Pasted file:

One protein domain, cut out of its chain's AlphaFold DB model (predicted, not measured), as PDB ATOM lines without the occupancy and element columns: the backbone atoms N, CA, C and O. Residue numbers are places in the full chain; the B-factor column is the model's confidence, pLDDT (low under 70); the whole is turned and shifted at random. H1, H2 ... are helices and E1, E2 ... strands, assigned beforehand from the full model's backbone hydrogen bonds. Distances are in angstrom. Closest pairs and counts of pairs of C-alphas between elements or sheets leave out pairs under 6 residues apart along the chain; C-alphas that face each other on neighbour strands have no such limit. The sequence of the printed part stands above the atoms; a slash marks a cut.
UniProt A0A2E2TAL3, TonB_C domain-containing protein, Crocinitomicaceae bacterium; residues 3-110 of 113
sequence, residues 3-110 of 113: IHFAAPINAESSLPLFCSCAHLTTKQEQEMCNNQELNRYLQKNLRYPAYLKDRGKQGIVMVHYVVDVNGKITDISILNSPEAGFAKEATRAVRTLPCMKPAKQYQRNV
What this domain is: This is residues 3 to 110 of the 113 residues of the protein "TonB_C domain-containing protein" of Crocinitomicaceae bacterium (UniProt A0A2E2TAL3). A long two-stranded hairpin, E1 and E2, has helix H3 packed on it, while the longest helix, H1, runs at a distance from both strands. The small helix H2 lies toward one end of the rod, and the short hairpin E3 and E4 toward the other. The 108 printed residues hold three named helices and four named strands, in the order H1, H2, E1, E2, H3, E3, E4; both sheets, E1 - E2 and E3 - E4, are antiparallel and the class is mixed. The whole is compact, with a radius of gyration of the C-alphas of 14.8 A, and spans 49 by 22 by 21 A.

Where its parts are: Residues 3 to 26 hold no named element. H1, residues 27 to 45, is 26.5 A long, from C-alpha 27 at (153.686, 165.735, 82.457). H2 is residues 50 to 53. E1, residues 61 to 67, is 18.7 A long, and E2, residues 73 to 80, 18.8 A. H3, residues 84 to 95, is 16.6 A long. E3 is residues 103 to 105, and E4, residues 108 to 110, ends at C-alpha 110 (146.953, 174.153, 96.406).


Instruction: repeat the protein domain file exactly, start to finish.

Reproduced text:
One protein domain, cut out of its chain's AlphaFold DB model (predicted, not measured), as PDB ATOM lines without the occupancy and element columns: the backbone atoms N, CA, C and O. Residue numbers are places in the full chain; the B-factor column is the model's confidence, pLDDT (low under 70); the whole is turned and shifted at random. H1, H2 ... are helices and E1, E2 ... strands, assigned beforehand from the full model's backbone hydrogen bonds. Distances are in angstrom. Closest pairs and counts of pairs of C-alphas between elements or sheets leave out pairs under 6 residues apart along the chain; C-alphas that face each other on neighbour strands have no such limit. The sequence of the printed part stands above the atoms; a slash marks a cut.
UniProt A0A2E2TAL3, TonB_C domain-containing protein, Crocinitomicaceae bacterium; residues 3-110 of 113
sequence, residues 3-110 of 113: IHFAAPINAESSLPLFCSCAHLTTKQEQEMCNNQELNRYLQKNLRYPAYLKDRGKQGIVMVHYVVDVNGKITDISILNSPEAGFAKEATRAVRTLPCMKPAKQYQRNV
What this domain is: This is residues 3 to 110 of the 113 residues of the protein "TonB_C domain-containing protein" of Crocinitomicaceae bacterium (UniProt A0A2E2TAL3). A long two-stranded hairpin, E1 and E2, has helix H3 packed on it, while the longest helix, H1, runs at a distance from both strands. The small helix H2 lies toward one end of the rod, and the short hairpin E3 and E4 toward the other. The 108 printed residues hold three named helices and four named strands, in the order H1, H2, E1, E2, H3, E3, E4; both sheets, E1 - E2 and E3 - E4, are antiparallel and the class is mixed. The whole is compact, with a radius of gyration of the C-alphas of 14.8 A, and spans 49 by 22 by 21 A.

Where its parts are: Residues 3 to 26 hold no named element. H1, residues 27 to 45, is 26.5 A long, from C-alpha 27 at (153.686, 165.735, 82.457). H2 is residues 50 to 53. E1, residues 61 to 67, is 18.7 A long, and E2, residues 73 to 80, 18.8 A. H3, residues 84 to 95, is 16.6 A long. E3 is residues 103 to 105, and E4, residues 108 to 110, ends at C-alpha 110 (146.953, 174.153, 96.406).